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"Welcome to -- When adult children marry and leave home, life can sometimes get more complex instead of simpler.  Being a mother-in-law or daughter-in-law can be tough.  How do we extend love and support to our mothers-in-law, adult children, daughters-in-law, sons-in-law, and grandchildren without interfering?  What do we do when there are communication problems?  How can we ask for help when we need it without being a burden?  And how do our family members feel about these issues?  We invite you to join our free forum, read some posts... and when you're ready...share your challenges and wisdom."

Moms/Sons (A DILs Prespective)

Started by lovelymimi, May 22, 2012, 06:52:23 pm

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Quote from: firelight on June 03, 2012, 06:09:17 pm
Hi Lovelymimi,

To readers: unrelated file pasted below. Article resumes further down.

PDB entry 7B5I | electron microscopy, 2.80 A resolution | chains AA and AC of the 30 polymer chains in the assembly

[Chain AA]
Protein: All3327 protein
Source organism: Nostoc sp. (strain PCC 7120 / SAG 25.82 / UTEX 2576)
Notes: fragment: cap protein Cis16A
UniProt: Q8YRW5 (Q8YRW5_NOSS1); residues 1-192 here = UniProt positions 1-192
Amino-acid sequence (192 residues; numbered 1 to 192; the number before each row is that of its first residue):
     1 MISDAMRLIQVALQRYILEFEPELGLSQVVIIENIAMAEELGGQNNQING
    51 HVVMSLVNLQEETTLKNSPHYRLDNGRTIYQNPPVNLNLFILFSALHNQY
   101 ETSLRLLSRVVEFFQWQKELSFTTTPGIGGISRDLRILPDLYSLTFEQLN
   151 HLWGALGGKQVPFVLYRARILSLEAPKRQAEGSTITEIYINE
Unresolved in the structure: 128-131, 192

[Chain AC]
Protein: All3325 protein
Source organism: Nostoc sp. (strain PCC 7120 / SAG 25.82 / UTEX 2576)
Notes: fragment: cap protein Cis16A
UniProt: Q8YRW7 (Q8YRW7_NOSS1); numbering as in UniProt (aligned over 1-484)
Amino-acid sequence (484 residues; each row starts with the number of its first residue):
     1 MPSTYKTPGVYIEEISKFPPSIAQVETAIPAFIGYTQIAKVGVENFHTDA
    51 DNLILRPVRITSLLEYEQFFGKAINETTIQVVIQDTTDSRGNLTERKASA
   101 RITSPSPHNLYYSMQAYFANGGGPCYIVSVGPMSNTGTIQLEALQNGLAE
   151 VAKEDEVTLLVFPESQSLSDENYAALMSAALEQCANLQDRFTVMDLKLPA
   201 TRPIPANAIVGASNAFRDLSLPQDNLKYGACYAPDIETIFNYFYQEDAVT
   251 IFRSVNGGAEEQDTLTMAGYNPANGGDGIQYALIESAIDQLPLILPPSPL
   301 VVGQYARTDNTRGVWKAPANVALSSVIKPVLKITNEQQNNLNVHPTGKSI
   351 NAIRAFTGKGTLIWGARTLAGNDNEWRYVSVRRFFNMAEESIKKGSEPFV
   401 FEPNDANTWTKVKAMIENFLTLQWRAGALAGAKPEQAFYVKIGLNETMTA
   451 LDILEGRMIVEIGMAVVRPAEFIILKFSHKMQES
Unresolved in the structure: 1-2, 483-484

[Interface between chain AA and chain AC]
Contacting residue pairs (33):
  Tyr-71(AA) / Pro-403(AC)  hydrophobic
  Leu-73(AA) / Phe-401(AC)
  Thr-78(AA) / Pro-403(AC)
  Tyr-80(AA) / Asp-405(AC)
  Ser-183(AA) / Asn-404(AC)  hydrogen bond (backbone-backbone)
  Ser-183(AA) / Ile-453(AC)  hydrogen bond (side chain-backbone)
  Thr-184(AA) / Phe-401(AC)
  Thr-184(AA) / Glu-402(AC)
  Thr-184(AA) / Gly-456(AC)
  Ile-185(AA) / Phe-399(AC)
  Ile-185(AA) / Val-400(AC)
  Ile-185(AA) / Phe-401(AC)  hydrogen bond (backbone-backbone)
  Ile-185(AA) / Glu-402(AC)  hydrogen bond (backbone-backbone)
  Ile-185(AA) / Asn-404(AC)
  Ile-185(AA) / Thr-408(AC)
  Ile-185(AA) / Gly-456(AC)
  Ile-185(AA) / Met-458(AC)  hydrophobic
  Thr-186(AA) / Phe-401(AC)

this is what makes it so hard when things go wrong with our AC.  Our heart and soul, blood, sweat, and tears have literally been invested in our babies for most of our own adult lives and you're isn't fair.  I have a DD but it hurts no less and we were so very close throughout her life until the transition to adulthood for her.  Seems when they hit 10, they try their first lie out on you, but things are small change and you get to know your children as they grow and can still guide and correct....things are still wonderful though for the most part at that time....then the teen years come and 15 yrs old wonder who is this person....but after a year or 2, they seem to return to normal and all is well again between you.  My daughter still crawled into bed with me still at 17 and 18 on occasion and we'd just talk.  It was a very good relationship.  You burst with pride as they graduate.  All the loving and giving and sacrifices seem so worth it.  Like I said, my daughter and I were very loving & close.  Somehow, the transition to adulthood in the 20s no one tells you about.....just depends on their (our AC) choices and who they end up with.  A lot of things influence them and they make their own decisions and there's nothing you can do about it.  It's very painful when things go bad.  Sometimes things just don't turn out as you imagined it and if anyone would have told me things would be as they are today, I would have bet a million that they were so wrong.  It's all very humbling and sad.  I thought the same thing, if I saw someone who didn't have a close relationship with their kids, I'd blame the parent.  It's a real eye opener going through all this.  There's many women here who have been through extreme shock with all that has happened and a heartbreak you cannot imagine that initially feels like it will surely kill you.  Kind of like describing childbirth to someone who's never had a just can't really relay it unless they've gone through the pain.  However, I know that time changes things and things weren't always this way.....whatever time has in store, it will not remain the same, whatever that might be.